Are Multivitamins Good for your Heart?

Are multivitamins good for your heart?

In 2013 the Kaiser Permanente Center for Health Research released a study that said vitamin supplements are “probably useless” when it comes to preventing heart disease. This flew in the face of all the research I have come across (see our Research tab). So I read the entire study and found that they made the same mistakes that the debunkers of supplements have been making for years: doses were too low, using the wrong form of the vitamin, synthetic forms, etc. Yet the mainstream media presented this study as the “Last Word” on vitamins (I’m sure that this had nothing to do with the billions of dollars pharmaceutical companies pay to the mainstream media to advertise their drugs!)

Fortunately not everyone has been brainwashed (or bought off) by Big Pharma. Dr. Andrew Saul has compiled 19 studies that show strong correlations between vitamin use and reduced risk of heart disease. Here are just a few:

JAMA 2012: Multivitamin supplements were found to reduce heart disease risk by eight percent.

Panminerva Med 2012: Woman taking multivitamin-mineral supplements for at least three years had a 35 percent lower risk of dying from heart disease.

American Heart Journal 2011: Each 20 micromole/liter (µmol/L) increase in plasma vitamin C was associated with a nine percent reduction in heart failure mortality. Based on the percentage, Dr. Saul calculated that if everyone were to take just 500 mg of vitamin C per day, an estimated 216,000 lives could be spared each year.

The medical establishment has been saying for years that we can get all the nutrition we need from the food we eat. It this true?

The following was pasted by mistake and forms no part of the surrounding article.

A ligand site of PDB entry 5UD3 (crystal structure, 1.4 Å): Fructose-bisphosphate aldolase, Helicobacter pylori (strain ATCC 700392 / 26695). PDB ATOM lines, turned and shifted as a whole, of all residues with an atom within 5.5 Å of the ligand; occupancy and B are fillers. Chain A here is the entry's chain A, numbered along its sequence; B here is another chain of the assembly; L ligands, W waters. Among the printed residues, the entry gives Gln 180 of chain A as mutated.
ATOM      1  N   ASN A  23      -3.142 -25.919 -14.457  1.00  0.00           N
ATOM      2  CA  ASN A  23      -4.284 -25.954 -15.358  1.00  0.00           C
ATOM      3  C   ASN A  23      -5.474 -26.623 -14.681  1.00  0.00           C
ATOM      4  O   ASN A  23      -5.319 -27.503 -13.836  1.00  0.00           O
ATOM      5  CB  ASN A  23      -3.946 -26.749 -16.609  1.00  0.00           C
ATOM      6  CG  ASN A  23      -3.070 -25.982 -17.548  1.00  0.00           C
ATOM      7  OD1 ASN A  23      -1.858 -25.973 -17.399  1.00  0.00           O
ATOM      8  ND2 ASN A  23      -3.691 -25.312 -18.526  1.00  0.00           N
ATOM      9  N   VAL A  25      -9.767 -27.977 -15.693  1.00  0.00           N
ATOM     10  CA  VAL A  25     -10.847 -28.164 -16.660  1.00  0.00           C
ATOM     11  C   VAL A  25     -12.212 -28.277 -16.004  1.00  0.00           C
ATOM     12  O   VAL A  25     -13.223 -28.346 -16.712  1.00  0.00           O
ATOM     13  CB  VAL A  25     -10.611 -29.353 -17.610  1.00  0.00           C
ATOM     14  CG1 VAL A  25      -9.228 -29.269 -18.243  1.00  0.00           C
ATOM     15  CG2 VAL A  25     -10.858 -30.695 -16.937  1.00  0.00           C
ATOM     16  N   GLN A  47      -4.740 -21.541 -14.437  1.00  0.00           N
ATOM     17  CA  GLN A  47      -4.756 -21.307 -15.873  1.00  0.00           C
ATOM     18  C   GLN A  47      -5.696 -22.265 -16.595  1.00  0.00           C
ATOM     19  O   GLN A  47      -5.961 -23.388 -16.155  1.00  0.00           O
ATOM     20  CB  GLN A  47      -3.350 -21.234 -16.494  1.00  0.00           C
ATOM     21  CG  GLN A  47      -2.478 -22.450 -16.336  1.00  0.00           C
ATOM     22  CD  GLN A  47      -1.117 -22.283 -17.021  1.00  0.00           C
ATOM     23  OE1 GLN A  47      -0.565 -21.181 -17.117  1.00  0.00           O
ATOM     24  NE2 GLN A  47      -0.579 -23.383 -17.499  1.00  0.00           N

I believe it could be true if everyone ate only local, fresh organic food grown in nutrient rich soil. But how many of us do this (or can do this)?
The Council for Responsible Nutrition (CRN) reports in the Natural Medicine Journal:

“Government research shows that Americans have frank nutrient gaps. In fact, recent data show that a large portion of Americans fall below the estimated average requirement (EAR) for certain nutrients, specifically vitamins A, C, D, and E and magnesium and calcium, even when nutrient intake from diet, fortified foods, and supplements is considered.
Intake of some nutrients is low enough to be a public health concern. These include potassium, dietary fiber, calcium, and vitamin D, along with iron, folate, and vitamin B12 for specific population groups.
From a clinical standpoint, MVMM [multivitamins and multiminerals] supplementation provides a safe way to correct these nutrient shortfalls while working with individuals to improve dietary intake of nutrients.”
I have often said that you can think of The Pauling Therapy Essentials Formula (PTEF) as a multivitamin / multimineral for the cardiovascular system. The PTEF contains 19 of the most important nutrients your body needs for it to repair damaged arteries. Without these nutrients, your body will be forced to fashion a patch made of plaque to prevent those damaged arteries from springing a leak. And we all know what that leads to!!!